I honestly have zero idea of how I’m supposed to review The Stanley Parable. I’ve played through the game roughly a dozen times so far, each time finding a brand new way to progress through the brief title. I can’t compare the game to anything, because I don’t think anything like this has ever been done. I can’t detail the gameplay, since the illusion of choice and finding your own way through what appears to be a linear narrative is the main focus of the game. I can’t even break down what is surely some of the best-written dialogue of the year since that’s the only real form of storytelling here.
There is literally nothing I can say about this game that won’t ruin parts of it for you. It’s impossible to discuss what makes this game so magnificent without spoiling the moments that made it one of the standouts of the year. With that being said, I’m going to do something that no journalist in their right mind should do: I’m going to ask you not to read this review. I’m going to give it 5 stars, I’m going to rave about how amazing it is, and I’m going to end it with insisting that you play this game as soon as you can.
Now for the rest of you…
The Stanley Parable starts as you’re introduced to Stanley by the omnipresent Narrator. Stanley works a day job where he presses whatever buttons on his computer that his absentee bosses dictate on a daily basis. (Editor’s note: Why does that sound so damn familiar?) However, one day, after spending a few hours waiting patiently at your desk, you realize that the office is completely empty and you’re absolutely alone. (Editor’s note: Ok, this is hitting a bit too close to home for me now.) This is where your story begins, as you’ll take the reins of Stanley and follow the instructions of the Narrator to complete his/your story.
From here, you’ll be asked to complete some simple tasks for the Narrator as he reads off the story of your life back to you. However, the magic of The Stanley Parable is that it finally understands that even in linear games, the player behind the keyboard may have different intentions than the developer had planned. Your first task is simply to walk through the left door as opposed to the right door. Should you decide to diverge from the path, the game adapts to you and branches out into brand new stories with every choice you make.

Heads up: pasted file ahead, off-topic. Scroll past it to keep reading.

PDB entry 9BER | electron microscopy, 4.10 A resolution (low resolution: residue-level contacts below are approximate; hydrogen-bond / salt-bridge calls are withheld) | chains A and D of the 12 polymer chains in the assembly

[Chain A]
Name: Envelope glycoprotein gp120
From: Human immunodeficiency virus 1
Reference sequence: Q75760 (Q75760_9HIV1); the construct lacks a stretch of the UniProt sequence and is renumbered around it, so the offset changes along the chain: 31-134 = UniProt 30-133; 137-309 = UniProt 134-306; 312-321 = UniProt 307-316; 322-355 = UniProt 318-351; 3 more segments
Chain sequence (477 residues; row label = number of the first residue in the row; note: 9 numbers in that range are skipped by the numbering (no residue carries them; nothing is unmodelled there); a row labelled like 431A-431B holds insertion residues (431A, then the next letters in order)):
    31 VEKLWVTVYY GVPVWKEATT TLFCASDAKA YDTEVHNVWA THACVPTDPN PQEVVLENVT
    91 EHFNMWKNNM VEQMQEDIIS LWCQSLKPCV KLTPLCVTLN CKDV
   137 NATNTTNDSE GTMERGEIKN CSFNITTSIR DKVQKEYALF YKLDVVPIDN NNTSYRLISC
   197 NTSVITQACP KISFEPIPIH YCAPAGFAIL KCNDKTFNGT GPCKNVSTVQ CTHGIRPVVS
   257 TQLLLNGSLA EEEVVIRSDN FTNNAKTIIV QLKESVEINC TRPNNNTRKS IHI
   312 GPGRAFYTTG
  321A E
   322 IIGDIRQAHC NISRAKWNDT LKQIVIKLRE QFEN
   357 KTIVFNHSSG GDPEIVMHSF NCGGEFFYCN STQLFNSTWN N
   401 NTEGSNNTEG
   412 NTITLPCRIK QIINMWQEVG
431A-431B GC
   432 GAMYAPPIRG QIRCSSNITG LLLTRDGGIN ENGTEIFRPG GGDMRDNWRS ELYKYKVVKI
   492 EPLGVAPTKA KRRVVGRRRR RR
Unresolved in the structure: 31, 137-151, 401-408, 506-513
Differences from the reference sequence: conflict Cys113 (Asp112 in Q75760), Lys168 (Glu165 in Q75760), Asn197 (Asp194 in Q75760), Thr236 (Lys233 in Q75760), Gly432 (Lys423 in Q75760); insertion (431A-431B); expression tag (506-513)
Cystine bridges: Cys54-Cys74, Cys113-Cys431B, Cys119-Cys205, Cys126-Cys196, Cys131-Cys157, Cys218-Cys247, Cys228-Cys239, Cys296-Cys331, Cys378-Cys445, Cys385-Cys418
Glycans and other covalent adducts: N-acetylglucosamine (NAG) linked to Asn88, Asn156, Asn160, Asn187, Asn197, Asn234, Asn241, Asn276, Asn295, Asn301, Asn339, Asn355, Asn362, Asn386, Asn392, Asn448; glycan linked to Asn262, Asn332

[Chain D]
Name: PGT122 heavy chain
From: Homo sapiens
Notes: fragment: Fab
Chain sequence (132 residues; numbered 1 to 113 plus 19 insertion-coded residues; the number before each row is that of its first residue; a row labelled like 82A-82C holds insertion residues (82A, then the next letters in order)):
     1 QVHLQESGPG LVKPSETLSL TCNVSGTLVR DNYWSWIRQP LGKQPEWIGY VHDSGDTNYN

Each of these stories takes no more than 10-15 minutes to complete, and features their own endings before restarting the game from the beginning. These endings may be endearing, depressing or outright absurd, but they all make sense given the context of what’s happening. Hearing the Narrator plead that he simply wants to show you something beautiful as you forge your own path is a gaming experience unlike anything I have ever encountered before.
This all works largely in thanks to the absolutely brilliant dialogue from the Narrator. He seamlessly morphs from your overlord, to the antagonist, to simply representing the development process of the video game industry as a whole, all while carrying a sense of reverence.
British actor Kevan Brighting conveys the Narrator’s emotions as he either carries on with his story or attempts to coral you into doing something remotely resembling what he intended. Not since my first encounter with GLaDOS have I felt that an omniscient entity had become the focal point of a game. Truth be told, the Narrator may have surpassed GLaDOS simply due to the fact that he was allowed to express emotions ranging everywhere from absolute pride of his creation to overwhelming jadedness as he simply cannot keep up with your rebellious attitude anymore.
There isn’t much to talk about here gameplay wise, which may be the game’s only fault depending on your perspective. You simply walk around and at times interact with a few buttons. The game here is the experience of an interactive narrative as opposed to developing a skillset and overcoming odds. I imagine that there will be some gamers who simply won’t appreciate this type of experience, which I have to admit bothers me a bit. The Stanley Parable is a mature video game in the sense that it expands on everything we’ve been doing for over thirty years now. Its comical storytelling is absolutely top notch, and while it is more of an interactive narrative than a traditional game, it offers something that is not to be missed.
For those of you who stuck around, first off, I want to point out that you’re absolutely horrible at following directions and you should feel bad. Beyond that, your refusal to follow simple directions lines up perfectly with the narrative to be found in The Stanley Parable. There’s no excuse to miss this one, and you should drop whatever you’re doing and check this game out immediately.
This review is based on a PC copy of the game that was given to us for review purposes.
It's impossible to review a game a game like The Stanley Parable without ruining what makes it so fantastic, so my recommendation is to stop here and just go buy it. It's simply one of the most charming and engaging titles I have ever come across, and I'm hard pressed to imagine anyone who wouldn't enjoy this experience.